Mortgage Lenders Lower Their Risk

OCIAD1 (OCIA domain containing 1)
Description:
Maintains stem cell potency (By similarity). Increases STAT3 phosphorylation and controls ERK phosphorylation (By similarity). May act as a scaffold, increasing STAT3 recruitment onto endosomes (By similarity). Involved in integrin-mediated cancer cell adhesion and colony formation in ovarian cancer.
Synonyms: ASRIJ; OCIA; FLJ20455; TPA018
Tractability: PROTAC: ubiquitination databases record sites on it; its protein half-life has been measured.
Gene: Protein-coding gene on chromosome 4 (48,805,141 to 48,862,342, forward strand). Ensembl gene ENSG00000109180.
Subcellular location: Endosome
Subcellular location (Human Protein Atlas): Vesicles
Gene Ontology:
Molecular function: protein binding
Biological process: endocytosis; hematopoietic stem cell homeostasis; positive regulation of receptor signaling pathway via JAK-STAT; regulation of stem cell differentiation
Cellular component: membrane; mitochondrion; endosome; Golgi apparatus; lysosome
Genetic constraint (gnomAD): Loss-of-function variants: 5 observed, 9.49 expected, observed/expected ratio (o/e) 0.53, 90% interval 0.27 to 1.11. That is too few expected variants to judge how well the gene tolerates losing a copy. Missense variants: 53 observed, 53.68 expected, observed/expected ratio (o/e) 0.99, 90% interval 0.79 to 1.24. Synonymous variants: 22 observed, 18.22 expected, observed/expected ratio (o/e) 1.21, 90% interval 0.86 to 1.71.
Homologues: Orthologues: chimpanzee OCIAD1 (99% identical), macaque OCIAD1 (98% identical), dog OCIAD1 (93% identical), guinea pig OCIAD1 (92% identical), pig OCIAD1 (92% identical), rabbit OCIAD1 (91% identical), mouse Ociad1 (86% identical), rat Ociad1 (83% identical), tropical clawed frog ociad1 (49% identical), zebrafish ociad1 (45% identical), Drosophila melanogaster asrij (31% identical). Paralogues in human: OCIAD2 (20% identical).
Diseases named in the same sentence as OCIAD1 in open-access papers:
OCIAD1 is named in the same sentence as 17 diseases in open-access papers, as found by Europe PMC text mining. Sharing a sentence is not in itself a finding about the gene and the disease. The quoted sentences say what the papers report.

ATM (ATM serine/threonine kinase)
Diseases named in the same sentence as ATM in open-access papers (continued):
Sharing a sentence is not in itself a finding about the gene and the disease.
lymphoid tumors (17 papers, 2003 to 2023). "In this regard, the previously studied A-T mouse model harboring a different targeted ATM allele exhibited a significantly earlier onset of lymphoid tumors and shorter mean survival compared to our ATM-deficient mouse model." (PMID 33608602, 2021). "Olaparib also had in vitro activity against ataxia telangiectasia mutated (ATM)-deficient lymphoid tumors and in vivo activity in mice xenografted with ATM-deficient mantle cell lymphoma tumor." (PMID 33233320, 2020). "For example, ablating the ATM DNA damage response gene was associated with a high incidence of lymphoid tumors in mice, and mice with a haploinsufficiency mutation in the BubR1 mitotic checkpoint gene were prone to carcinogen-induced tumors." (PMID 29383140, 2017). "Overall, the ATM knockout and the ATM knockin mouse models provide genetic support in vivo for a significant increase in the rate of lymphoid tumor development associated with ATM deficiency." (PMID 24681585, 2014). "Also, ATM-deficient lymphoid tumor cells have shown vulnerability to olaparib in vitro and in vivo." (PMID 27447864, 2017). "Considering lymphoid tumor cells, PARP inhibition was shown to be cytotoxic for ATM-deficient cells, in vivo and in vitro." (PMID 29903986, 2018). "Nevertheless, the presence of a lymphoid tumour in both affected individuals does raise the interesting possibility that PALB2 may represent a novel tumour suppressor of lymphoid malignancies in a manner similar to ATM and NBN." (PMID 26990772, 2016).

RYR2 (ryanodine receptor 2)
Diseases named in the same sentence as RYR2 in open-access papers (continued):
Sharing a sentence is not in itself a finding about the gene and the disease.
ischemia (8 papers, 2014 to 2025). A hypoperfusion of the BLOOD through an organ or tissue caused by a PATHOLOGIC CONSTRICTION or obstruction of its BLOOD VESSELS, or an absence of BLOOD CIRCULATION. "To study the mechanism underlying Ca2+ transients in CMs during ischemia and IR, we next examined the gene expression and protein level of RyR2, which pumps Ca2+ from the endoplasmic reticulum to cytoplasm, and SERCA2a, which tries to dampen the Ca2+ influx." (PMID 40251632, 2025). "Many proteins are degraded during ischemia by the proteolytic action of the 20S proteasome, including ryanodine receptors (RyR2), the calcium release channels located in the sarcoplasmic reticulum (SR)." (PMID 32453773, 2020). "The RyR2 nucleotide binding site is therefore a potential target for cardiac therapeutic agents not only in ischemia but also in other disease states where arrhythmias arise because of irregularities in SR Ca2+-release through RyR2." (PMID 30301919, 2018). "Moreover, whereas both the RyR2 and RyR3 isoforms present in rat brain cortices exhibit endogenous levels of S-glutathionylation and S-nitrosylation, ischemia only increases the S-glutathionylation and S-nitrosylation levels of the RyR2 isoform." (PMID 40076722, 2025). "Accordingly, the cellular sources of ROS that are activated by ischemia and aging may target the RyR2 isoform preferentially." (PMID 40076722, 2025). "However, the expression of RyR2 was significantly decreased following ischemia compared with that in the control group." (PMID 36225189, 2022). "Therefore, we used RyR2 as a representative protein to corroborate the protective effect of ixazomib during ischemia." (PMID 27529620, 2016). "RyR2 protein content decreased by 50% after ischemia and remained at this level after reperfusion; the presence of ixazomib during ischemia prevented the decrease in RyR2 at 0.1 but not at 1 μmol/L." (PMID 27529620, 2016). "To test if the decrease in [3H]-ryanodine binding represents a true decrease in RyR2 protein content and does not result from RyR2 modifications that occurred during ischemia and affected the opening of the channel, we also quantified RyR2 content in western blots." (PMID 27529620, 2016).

<span class=”Apple-style-span” style=”font-family: verdana; font-size: 11px; line-height: 12px; “><p class=”byline” style=”font-size: 10px; color: rgb(102, 102, 102); margin-top: 0px; margin-right: 0px; margin-bottom: 0px; margin-left: 0px; padding-top: 0px; padding-right: 0px; padding-bottom: 0px; padding-left: 0px; “>By Alan J. Heavens</p><p class=”byline lastline” style=”font-size: 10px; color: rgb(102, 102, 102); padding-top: 0px; padding-right: 0px; padding-bottom: 0px; padding-left: 0px; margin-top: 0px; margin-right: 0px; margin-bottom: 12px; margin-left: 0px; “>Inquirer Real Estate Writer</p><div class=”body-content” style=”font-size: 12px; “>Eighteen months ago, the very act of remembering to exhale might have qualified you for unlimited credit.<p>The rules have changed, however, since the subprime crisis broke in August 2007, as foreclosures have skyrocketed and banks cracked under the weight of bad loans.</p><p>Have they changed that much? Do you really need 20 percent down and a 700 or better credit score for a loan?</p><p>”Clearly, credit is tighter today,” said Global Insight Inc. housing economist Patrick Newport, citing a July Fed survey showing 75 percent of prime lenders would be raising the bar by 2009 at the latest.</p><p>Subprime rules? Tighter.</p><p>Although the rules change daily, you can get a 30-year fixed rate of 6.09 percent. Those ever-changing rules usually affect the number of points (a point is a percentage of the total loan) lenders charge for their money based on credit score, down payment and income-to-debt ratio.</p><p>Basically, lenders, wary in the wake of the world falling apart around them, are passing more financial risk onto borrowers up front.</p><p>Still, “my borrowers have not experienced that much difficulty,” said Peter Buchsbaum of Arlington Capital Mortgage Corp. in Abington.</p><p>Buchsbaum does a lot of FHA mortgages, so his buyers are typically borrowing 97 percent of the purchase price, and getting interest rates as low as 5.5 percent for a 30-year, fixed-rate loan.</p><p>Buchsbaum said lenders often had to make “moment-to-moment” adjustments because of all the guideline changes, but “borrowers remain insulated from the turmoil.”</p><p>It could be, as Joel L. Naroff of Naroff Economic Advisors suggests, the result of “a self-selection process.”</p><p>”People with questionable credit or minimal down payment capacity simply may not be applying,” Naroff said.</p><p>Naroff said he believed we might be returning to the “good old days of good credit, real jobs and 20 percent down.”</p><p>Carole Eiben and her husband, Paul, are relocating to Huntingdon Valley from Bowie, Md.</p><p>”We hadn’t bought a house in 17 years, when mortgage rates were more than 7 percent, so we didn’t know what to expect,” she said. They had to lower the price of their Bowie house twice, but still put 20 percent down in Huntingdon Valley.</p><p>Fortunately, they happened into the short-lived rate drop a week ago, and the 5.75 percent they locked into “offset our dropping the original price twice,” she said.</p><p>Their Bowie buyers, however, were not as lucky.</p><p>”They had to switch to an FHA loan because they couldn’t qualify for a mortgage otherwise,” Eiben said.</p><p>”The rules change so fast,” said Mayfair Realtor Christopher J. Artur. “I had a deal in the summer for prequalified buyers that was delayed by the seller. The credit-score rules changed, and the buyers didn’t qualify any more.”</p><p>”The marginal buyers are hurt the most,” Artur said.</p><p><span class=”Apple-style-span” style=”font-weight: bold;”>Philadelphia mortgage broker Fred Glick said lending was now “all about credit, down payment and income, and the property has to appraise.”</span></p><p><span class=”Apple-style-span” style=”font-weight: bold;”>A year ago, with a 520 credit score and low down payment, you could easily get a mortgage, he said.</span></p><p><span class=”Apple-style-span” style=”font-weight: bold;”>You can still get an FHA mortgage with nothing down and a 580 credit score, but there are no longer products such as negative-amortization mortgages, which Glick described as akin to “death.”</span></p><p>There are still a few interest-only products and hardly anyone is looking at adjustables.</p><p>The need for a borrower to afford a mortgage has pushed the debt-to-income ratio to the 45 percent limit, he said.</p><p>Location can affect credit availability.</p><p>In June 2008, Fannie Mae began requiring at least a 3 percent down payment “that allows us to originate loans regardless of the market and at the maximum loan-to-value ratios allowed,” said Brett Warren of Buyers Home Mortgage in Abington.</p><p>”There is a catch. Most, if not all, private mortgage insurance companies have restrictions on declining markets and won’t insure loans over 90 percent loan-to-value,” he said.</p><p>The eight-county Philadelphia region is not considered declining by most banks or by mortgage insurers.</p><p>For example, MGIC Investment Corp., one of the largest insurers, does not include any of the eight counties on its list of “restricted” markets where it will not do business.</p><p>Lenders and private mortgage insurers have, however, abandoned large swaths of the rest of country or are making the rules tighter.</p><p>”Take Florida – please,” said Bankrate.com’s Holden Lewis, who is based in the state. “The mortgage insurance companies won’t underwrite a policy on a condominium in Florida. They just won’t do it.”</p><p>”If you buy a condo in Florida, you have to put at least 20 percent down,” Lewis said. “Otherwise, you can’t get mortgage insurance, so you can’t get a loan.”</p><p>Fannie Mae and Freddie Mac have pushed the lenders into mortgage insurance, Buchsbaum said, just as the losses these insurers have taken have made coverage more expensive.</p><p>A lot of the changes being made by the sources of credit have little real effect on borrowers, mortgage lenders and brokers say.</p><p>What’s really happened?</p><p>Borrowers are being asked for more proof they can afford the house. Credit is tighter, but money for jumbo mortgages – above $417,000 in this area – remains available.</p><p>Lewis said the best source for jumbos are mortgage brokers, not banks, because brokers have access to multiple sources of money.</p><p>Just as the jumbo market was contracting, Buchsbaum placed a borrower in a $908,000 first mortgage and a $113,000 second mortgage for a property being purchased for $1,135,000, he said.</p><p>It left the lender with 10 percent equity in the purchase, even though the buyer’s current home in Georgia remains unsold, Buchsbaum said.</p></div></span>